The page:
REST IN PURPLE
Looking Back on Prince’s Legacy a Year After His Death
Ben Greenman, Prince mega-fan and acclaimed author of the new book ‘Dig If You Will the Picture,’ looks back on the way the world has grieved the Purple One.
In the intervening year since Prince passed away, a lot about the world has changed—from Donald Trump’s election to the United Kingdom’s earth-shattering Brexit move—but one thing remains certain: the loss of The Purple One has left a gaping hole in the heart of music.
Trying to cope with that loss, acclaimed author and Prince mega-fan Ben Greenman set out to write a book that is part memoir of a generation, part biography of the late musician—exploring the importance of a single man on how the world sees race, ideology, and identity.
The book, Dig If You Will the Picture: Funk, Sex, God and Genius in the Music of Prince, was previously excerpted here at The Daily Beast. And in a brief conversation on the one-year anniversary of Prince’s death, Greenman elaborated a bit on where the late legend’s legacy is headed.
Has anything changed about his legacy a year after he’s gone?
Time is a strange thing, because his death seems as though it happened both a century ago and yesterday. Has his legacy changed? Probably not, in some ways—or rather, it changed immediately following his death, swollen by grief, and then settled back down. What we're left with now is the question of how posthumous music will shift our sense of his achievement. Each time there's a new release, either an unauthorized one like Deliverance this week or authorized ones like the projected Purple Rain reissue, there will be a little site of inflammation in his legacy. That album or that period will get increased attention for a while. In the end, the larger questions about his legacy aren't questions that I felt I can answer until much later. How will his music and his style fit into the America of 2030 or 2040? Those are great questions, but slow questions.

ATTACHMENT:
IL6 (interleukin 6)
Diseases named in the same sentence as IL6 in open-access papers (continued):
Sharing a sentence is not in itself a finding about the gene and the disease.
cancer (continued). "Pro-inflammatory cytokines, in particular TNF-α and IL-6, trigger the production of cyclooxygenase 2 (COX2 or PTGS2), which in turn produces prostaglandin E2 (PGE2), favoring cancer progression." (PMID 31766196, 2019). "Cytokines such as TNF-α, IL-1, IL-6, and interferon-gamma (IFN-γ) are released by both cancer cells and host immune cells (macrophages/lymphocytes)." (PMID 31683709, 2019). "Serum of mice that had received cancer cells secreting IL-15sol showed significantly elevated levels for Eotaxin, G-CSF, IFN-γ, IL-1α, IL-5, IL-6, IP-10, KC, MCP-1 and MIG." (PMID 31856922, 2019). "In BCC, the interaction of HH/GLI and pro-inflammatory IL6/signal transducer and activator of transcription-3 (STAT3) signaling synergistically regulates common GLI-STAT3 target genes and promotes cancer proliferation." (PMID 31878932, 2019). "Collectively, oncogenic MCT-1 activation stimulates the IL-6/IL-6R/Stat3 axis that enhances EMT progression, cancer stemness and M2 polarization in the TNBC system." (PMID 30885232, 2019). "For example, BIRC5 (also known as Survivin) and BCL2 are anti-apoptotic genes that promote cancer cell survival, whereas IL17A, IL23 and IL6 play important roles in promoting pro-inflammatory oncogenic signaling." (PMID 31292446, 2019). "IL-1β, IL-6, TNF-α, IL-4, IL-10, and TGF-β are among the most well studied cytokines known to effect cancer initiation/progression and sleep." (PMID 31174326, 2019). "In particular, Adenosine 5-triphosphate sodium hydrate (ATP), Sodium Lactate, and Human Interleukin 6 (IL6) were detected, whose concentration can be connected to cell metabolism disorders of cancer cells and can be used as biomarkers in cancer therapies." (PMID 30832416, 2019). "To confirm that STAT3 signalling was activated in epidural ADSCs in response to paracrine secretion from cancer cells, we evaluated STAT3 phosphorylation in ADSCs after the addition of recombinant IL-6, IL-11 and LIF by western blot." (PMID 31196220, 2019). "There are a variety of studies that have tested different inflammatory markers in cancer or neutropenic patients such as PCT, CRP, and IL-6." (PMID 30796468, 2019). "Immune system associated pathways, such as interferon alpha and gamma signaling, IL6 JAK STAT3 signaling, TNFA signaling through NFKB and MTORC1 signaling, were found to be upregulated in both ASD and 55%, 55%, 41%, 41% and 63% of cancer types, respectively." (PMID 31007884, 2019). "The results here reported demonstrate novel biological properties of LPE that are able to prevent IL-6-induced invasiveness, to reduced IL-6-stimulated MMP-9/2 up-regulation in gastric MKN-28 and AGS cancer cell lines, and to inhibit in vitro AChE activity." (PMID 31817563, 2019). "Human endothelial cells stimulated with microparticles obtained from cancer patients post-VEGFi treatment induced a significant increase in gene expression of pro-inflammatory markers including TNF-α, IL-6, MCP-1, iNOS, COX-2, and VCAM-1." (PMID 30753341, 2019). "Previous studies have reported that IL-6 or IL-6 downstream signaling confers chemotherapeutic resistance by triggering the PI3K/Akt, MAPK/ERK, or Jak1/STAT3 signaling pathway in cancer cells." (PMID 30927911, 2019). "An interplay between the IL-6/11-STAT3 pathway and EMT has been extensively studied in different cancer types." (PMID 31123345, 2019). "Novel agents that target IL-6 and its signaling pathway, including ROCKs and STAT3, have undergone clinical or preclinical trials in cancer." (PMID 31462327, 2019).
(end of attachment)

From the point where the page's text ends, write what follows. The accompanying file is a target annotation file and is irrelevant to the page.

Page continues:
You’ve mentioned how much you previously avoided talking with other Prince obsessives, but his death changed that?
His death didn't really change my relationship to the rest of the Prince community, except insofar as I reminded myself how much I appreciate all the different ways that people love his work. Some people are outspoken on online forums, and proud of it. Others are more private. Others still are just discovering his work, and they come at it from the perspective as a student. I'm still (despite having written a book about it) pretty private about my fandom, and my relationship to Prince's music.
What about his death inspired you to write a book that is also something of a cathartic release of your own private feelings on Prince?
I have spent the last five years working with musicians on their memoirs, from Questlove to George Clinton to Brian Wilson, and I have spent lots of time thinking about the link between emotional memories and artwork. In this case, I didn't want to write a straightforward biography (some already exist, and they are good ones) or a straightforward critical assessment (same). I wanted to also build in the experience of being a Prince fan, of experiencing his songs, albums, and shows over the years, partly in the hopes that readers will find points of contact. Every Prince fan has their experience with and their memories of his work. These are mine, but maybe it will harmonize profitably with the experiences and memories of others.